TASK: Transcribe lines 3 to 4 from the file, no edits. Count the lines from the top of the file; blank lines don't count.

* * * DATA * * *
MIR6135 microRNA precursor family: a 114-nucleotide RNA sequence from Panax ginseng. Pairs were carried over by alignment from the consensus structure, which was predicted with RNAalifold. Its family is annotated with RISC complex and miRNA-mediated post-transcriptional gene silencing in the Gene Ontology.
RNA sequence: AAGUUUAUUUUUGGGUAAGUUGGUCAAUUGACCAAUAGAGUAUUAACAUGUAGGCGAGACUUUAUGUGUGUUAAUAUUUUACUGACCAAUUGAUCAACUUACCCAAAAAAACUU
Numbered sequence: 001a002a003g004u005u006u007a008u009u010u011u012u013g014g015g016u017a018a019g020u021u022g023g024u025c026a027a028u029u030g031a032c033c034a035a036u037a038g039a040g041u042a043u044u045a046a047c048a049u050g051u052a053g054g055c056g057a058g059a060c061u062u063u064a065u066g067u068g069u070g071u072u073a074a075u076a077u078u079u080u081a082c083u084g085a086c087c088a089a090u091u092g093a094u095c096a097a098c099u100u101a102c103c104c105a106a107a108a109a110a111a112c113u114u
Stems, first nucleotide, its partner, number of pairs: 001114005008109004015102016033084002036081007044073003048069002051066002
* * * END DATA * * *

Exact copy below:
Numbered sequence: 001a002a003g004u005u006u007a008u009u010u011u012u013g014g015g016u017a018a019g020u021u022g023g024u025c026a027a028u029u030g031a032c033c034a035a036u037a038g039a040g041u042a043u044u045a046a047c048a049u050g051u052a053g054g055c056g057a058g059a060c061u062u063u064a065u066g067u068g069u070g071u072u073a074a075u076a077u078u079u080u081a082c083u084g085a086c087c088a089a090u091u092g093a094u095c096a097a098c099u100u101a102c103c104c105a106a107a108a109a110a111a112c113u114u
Stems, first nucleotide, its partner, number of pairs: 001114005008109004015102016033084002036081007044073003048069002051066002